Markets Finish Volatile Week Mixed…..

U.S. equities ended the final session of an extremely volatile week mixed and in a tight range, after witnessing a tumble on Monday and a two-day rally to recoup those losses. The markets have been unsettled amid the festering Chinese real estate debt crisis, while contending with what appears to be a more hawkish Fed that set expectations for tapering of monthly asset purchases this year following its monetary policy decision this week. The bond and currency markets were also choppy this week, exacerbated by rallies in European currencies and bond yields amid expectations that monetary policies in the region are on the path to tightening. Treasuries dipped to extend this week’s steepening of the yield curve, and the U.S. dollar pared some of yesterday’s fall. Gold traded modestly to the downside in choppy action and crude oil prices were higher. The economic calendar delivered a second-straight monthly gain in new home sales despite lingering supply and affordability issues. On the equity front, Dow member Nike missed revenue expectations and lowered its guidance on supply chain challenges, while Costco Wholesale topped Q4 expectations. Europe finished mostly lower, giving back some of yesterday’s gains, while Asia was mixed amid lingering Chinese debt issues.

The Dow Jones Industrial Average rose 33 points (0.1%) to 34,798 and the S&P 500 Index nudged 7 points (0.2%) higher to 4,455, while the Nasdaq Composite lost 5 points to 15,048. In moderate volume, 763 million shares were traded on the NYSE and 3.9 billion shares changed hands on the Nasdaq. WTI crude oil rose $0.68 to $73.98 per barrel. Elsewhere, the gold spot price fell $2.50 to $1,747.30 per ounce, and the Dollar Index—a comparison of the U.S. dollar to six major world currencies—moved 0.3% higher to 93.36. Markets were mixed for the week, as the DJIA gained 0.6%, the S&P 500 increased 0.5%, and the Nasdaq Composite was flat.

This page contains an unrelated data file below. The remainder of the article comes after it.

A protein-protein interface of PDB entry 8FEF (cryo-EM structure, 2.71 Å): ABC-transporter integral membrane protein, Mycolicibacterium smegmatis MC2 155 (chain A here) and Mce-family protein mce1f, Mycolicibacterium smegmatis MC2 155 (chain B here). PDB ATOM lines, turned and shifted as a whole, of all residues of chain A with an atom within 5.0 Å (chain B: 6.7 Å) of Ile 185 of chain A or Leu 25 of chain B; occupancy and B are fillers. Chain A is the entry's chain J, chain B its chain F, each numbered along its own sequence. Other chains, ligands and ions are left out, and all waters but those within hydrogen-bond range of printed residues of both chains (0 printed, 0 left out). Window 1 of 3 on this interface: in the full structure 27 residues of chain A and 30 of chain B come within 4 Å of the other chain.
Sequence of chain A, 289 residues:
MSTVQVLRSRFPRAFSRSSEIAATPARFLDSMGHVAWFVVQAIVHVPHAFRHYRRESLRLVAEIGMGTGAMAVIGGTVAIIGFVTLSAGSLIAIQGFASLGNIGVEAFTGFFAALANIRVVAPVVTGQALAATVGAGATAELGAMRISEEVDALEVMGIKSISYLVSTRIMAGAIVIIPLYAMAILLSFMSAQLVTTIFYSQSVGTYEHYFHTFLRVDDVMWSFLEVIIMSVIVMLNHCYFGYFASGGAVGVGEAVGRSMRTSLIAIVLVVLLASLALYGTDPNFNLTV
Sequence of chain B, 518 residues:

New home sales rose 1.5% month-over-month (m/m) in August to an annual rate of 740,000 units, above the Bloomberg forecast calling for a rate of 715,000 units, and compared to July’s upwardly-revised 729,000-unit level. The median home price jumped 20.1% y/y to $390,900. New home inventory nudged higher to a 6.1-months supply at the current sales pace from the 6.0-months level in July. Sales in the Northeast surged m/m, and also rose in the South and West, but sales in the Midwest fell. Sales in all the major regions were solidly lower compared to the same period a year ago. New home sales are based on contract signings, offering a timelier read on housing activity compared to the larger contributor of existing home sales, which are based on closings.

The markets continue to digest Wednesday’s Fed monetary policy decision where the Central Bank hinted that formal details of balance sheet tapering may come in November, while there were notable changes in economic/inflation projections and rate hike expectations.

Treasuries declined, adding to yesterday’s drop that boosted yields in the wake of this week’s Fed’s decision and amid rising yields in Europe, as the yield on the 2-year note ticked 1 basis point (bp) higher to 0.27%, the yield on the 10-year note gained 2 bps to 1.45%, and the 30-year bond rate advanced 4 bps to 1.98%.

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